Studio executives are furious. A coalition of television companies including Paramount, Universal, Disney, MGM, ABC and NBC have sued SonicBlue for enabling what they call "piracy." They don't like people viewing programs in ways that they haven't approved, and they're doing everything they can to stop it. In May, a judge agreed to the studio's requests, ordering SonicBlue to spy on its customers using the same Internet connection that allows video sharing.2 The information will be used to determine the merits of the case against SonicBlue.
It's not difficult to see why the executives are so upset. Having refused to support creation of video-on-demand services for decades, the studios now face financial ruin by technologies that allow consumers to do it themselves. If you combine enough SonicBlue units on the Internet and add a searchable directory, and you end up with a video-on-demand service that surpasses anything available on the market today. It's Napster comes to television.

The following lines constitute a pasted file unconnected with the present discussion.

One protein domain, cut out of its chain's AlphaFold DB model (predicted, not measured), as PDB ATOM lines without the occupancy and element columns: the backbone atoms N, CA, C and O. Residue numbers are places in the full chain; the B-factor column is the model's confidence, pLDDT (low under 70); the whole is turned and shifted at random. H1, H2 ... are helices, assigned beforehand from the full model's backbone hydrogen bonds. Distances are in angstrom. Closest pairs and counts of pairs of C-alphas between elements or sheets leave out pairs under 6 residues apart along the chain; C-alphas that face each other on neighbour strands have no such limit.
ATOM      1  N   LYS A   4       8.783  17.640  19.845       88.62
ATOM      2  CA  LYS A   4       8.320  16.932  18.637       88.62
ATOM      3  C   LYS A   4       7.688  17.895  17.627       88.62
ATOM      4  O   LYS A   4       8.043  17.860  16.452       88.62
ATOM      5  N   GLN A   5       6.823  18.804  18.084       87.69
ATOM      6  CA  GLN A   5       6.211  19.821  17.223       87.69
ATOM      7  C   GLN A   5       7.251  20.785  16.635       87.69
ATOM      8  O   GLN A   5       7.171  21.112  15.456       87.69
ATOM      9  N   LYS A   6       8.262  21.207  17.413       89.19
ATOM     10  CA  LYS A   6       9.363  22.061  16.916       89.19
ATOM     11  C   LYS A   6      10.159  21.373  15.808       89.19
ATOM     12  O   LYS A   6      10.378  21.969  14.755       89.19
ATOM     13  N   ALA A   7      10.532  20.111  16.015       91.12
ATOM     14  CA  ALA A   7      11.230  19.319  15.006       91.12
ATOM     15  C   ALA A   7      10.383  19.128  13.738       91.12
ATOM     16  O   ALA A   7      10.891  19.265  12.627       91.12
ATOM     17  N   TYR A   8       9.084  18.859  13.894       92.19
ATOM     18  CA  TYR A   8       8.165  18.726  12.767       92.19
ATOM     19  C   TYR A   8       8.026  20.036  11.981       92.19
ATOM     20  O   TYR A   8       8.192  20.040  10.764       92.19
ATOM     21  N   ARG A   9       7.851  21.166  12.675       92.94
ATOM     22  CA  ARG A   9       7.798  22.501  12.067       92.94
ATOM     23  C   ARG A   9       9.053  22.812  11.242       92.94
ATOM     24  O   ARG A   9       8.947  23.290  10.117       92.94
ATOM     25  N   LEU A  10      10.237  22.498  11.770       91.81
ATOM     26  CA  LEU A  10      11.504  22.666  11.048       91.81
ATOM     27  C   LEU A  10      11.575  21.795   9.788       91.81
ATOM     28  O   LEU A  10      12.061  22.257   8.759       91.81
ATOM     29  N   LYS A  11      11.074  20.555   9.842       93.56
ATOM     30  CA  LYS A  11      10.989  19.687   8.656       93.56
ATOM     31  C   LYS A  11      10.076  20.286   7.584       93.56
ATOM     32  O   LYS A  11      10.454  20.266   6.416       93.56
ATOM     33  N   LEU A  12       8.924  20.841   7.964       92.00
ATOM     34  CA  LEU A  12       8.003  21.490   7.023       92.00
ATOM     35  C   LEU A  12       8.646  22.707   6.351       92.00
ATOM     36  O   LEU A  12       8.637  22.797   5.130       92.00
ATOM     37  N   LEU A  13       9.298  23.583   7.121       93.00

Like Napster, SonicBlue is proving to be an easy target for lawsuits that may lead to its demise. Other similar technologies, however, will not be such easy targets. Modern PCs can now be fitted with $200 circuit boards that essentially do the same thing as SonicBlue. They can record digital video, play it back at will, and share it with others using the PC's built-in Internet connectivity. I've been using such a system for over a year -- widespread adoption may be just around the corner.
This holiday season, Microsoft plans to begin offering a SonicBlue-like package called Freestyle on high-end PCs.3 This would allow networking of program libraries in a much more flexible way than with set-top boxes like SonicBlue. And in this case, the studios would have nobody to sue. The ability to record and share television programs with a PC is made possible by multiple distinct technologies that are only put into use for video sharing by the actions of the end-user.
The studios are hoping that they will be able to fight this by forcing hardware manufacturers to include copy-protection technologies in their circuit boards. This is difficult enough for digital copies, but nearly impossible when programs are converted from analog to digital format. Exactly this kind of conversion takes place when a SonicBlue unit or a PC records broadcast video.